• Set clear boundaries for working days and hours and who clients can contact if their worker is not around. Manage expectations to ensure that clients know when they can expect a response. The tech is always on, but your workers won’t necessarily be. Consider how you will manage out of hours issues. Local services tend to link to information on mental health services.
  • Make sure you get consent from users on contacting via new channels, and ensure that you are not creating headaches for later. For example, avoid having conversations with young people on staff’s personal devices as they become too difficult to track.
  • Introducing new tools which people are familiar with has benefits, such as no learning curve for new tech, but it can be tricky if it’s usually used in a personal setting. Barnardo's acknowledged there are differences between using WhatsApp to chat to a family group and to communicate with a young person using Barnardo’s services.
  • WhatsApp works by accessing your contacts, and data is taken from your device to be matched to WhatsApp’s other users so you can see who is using it. You cannot use the service without giving permission for WhatsApp to access your contacts. Barnado’s discussed this at length with their Data Protection and Safeguarding leads and were satisfied that, for this pilot, they were comfortable to move ahead. They also carried out a data protection assessment with expert guidance, to ensure that as much as possible, they had considered positive and negative unforeseen outcomes. To read more about it see this document on Barnardo’s guidance for Whatsapp communications.
  • Look for points in your processes where data could ‘leak’ - the most obvious of these is staff using personal devices, with unregulated copies of data ending up in circulation. This is a massive issue to consider, so please consider carefully! Other issues might not be as obvious as this. The best way to find out is to speak to the people delivering your services as what you think you know probably isn’t 100%.
  • WhatsApp’s end to end encryption means that the only readable versions of the conversation are on the worker and the young person's devices. There is a risk of a person gaining control of a device. Barnardo's introduced a safe word (covered in the welcome pack) which can be used by either party if suspicions are aroused. Failure to answer the safe word correctly would result in bland conversation and further checks on the safety of the young person. This could be applied to a text, voice or video conversation (although in theory much easier for voice or video call)
  • WhatsApp is not a solution for everything. For example, Barnardo's works with vulnerable young people who’ve been exploited. In these services they are discouraged from using smart phones, therefore WhatsApp wouldn’t be a useful or suitable tool. Barnardo's was very aware that visible contact info makes WhatsApp a non starter for (many) vulnerable groups.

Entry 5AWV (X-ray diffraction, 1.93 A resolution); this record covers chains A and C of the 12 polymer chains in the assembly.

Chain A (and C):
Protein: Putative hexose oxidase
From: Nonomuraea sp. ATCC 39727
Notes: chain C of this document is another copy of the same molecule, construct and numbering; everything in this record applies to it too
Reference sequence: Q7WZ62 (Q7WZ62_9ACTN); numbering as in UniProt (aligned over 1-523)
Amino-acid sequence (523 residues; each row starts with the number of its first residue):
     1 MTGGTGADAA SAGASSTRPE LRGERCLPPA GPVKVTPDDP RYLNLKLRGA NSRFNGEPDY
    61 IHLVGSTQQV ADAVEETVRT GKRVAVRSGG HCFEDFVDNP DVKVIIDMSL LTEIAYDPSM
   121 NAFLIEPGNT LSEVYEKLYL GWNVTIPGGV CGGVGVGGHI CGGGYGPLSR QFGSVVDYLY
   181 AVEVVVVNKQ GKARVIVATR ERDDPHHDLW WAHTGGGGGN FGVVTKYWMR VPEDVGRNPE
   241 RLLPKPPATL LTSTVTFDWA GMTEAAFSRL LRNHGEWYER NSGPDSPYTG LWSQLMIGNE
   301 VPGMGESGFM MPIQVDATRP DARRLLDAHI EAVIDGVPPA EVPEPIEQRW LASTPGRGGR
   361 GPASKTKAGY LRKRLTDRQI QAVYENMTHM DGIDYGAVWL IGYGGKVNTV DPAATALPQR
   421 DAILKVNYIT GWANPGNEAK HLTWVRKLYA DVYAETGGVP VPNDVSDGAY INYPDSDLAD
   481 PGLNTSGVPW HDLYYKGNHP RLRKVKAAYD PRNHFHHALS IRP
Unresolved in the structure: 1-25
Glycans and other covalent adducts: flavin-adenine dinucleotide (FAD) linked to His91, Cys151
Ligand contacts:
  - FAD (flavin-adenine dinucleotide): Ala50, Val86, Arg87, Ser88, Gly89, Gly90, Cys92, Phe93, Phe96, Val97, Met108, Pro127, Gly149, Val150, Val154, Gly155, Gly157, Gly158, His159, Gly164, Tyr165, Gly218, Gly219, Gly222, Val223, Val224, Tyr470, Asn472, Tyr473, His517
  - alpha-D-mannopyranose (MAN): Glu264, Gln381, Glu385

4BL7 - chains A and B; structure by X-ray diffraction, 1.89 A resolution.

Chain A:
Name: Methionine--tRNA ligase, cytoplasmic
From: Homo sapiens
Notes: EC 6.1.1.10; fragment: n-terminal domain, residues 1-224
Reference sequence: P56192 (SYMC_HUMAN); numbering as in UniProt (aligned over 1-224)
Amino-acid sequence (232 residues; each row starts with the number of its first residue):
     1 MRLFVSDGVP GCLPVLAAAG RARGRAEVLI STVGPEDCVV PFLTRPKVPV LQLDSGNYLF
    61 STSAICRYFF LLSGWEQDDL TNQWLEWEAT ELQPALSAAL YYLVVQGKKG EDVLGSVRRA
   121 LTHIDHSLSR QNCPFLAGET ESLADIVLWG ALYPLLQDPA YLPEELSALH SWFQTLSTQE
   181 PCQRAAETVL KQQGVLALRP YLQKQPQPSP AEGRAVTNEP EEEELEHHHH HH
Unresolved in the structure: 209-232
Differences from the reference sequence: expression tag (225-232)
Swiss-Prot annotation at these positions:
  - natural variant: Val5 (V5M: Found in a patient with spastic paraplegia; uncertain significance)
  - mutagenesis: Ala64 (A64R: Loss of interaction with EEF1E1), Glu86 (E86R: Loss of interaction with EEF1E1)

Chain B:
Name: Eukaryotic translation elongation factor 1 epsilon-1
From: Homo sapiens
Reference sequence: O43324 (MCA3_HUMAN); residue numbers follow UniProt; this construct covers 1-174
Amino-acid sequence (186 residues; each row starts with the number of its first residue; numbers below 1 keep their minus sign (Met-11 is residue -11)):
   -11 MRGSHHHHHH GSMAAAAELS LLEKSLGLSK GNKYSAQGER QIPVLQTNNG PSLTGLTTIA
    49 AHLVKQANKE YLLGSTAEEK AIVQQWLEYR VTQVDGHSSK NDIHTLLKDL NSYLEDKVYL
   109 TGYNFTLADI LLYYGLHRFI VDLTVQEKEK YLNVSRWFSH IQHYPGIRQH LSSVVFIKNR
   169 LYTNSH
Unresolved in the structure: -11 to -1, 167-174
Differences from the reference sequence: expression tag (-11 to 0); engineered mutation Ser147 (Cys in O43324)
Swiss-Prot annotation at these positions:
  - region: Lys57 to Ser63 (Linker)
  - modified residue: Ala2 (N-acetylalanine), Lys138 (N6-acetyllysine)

• Using WhatsApp is not risk free and may not be appropriate for your organisation. Barnardo's faced some resistance to the new tools. For example, mobile security on phones won’t let you copy and paste a link from email to WhatsApp. Remember that’s the purpose of a pilot, to flush out these issues through operation in a real world context, before scaling up.

Barnardo's suggest that their workers will check with young people that they have a passcode on their phone, and that they do not share it. For workers, they delete the chat on a weekly basis when they update the case notes for the young person in the secure Barnardo’s case management system. That way if a worker’s device is lost or compromised, a maximum of one week’s chat logs is at risk.

On the device level, Barnardo’s trained staff on how to configure settings to ensure privacy as much as possible - i.e. turning off lock screen notifications with text. 

Barnardo's ruled out the use of WhatsApp in one potential service as they could not 100% guarantee that volunteers would have or religiously use a Barnardo’s device for their interactions with young people. A ‘red line’ we set was that workers on the pilot must have Barnardo’s issued phones, with mobile device management and security installed.

The terms of use for WhatsApp which were introduced following the GDPR introduction state that users should be a minimum of 16 years old in order to use the platform. However, this is not enforced by WhatsApp in any meaningful way. As an organisation you have to decide what your mandate is going to be around under 16’s using it. A lot of Barnardo's groups are under 16 so they decided to conduct a risk assessment to measure the risk against the benefits. They decided to use the platform and agreed that anyone who is under 16 has to be individually assessed before they begin using it.There are grey areas on data and GDPR which require a level of acceptance of risk. On GDPR the picture continues to change, and your organisation won’t have any control over that.

For Barnardo's, some external factors have slowed adoption of WhatsApp. Digital exclusion remains an issue - having a phone which supports WhatsApp, having a data connection at home and being literate using smartphones all remain issues.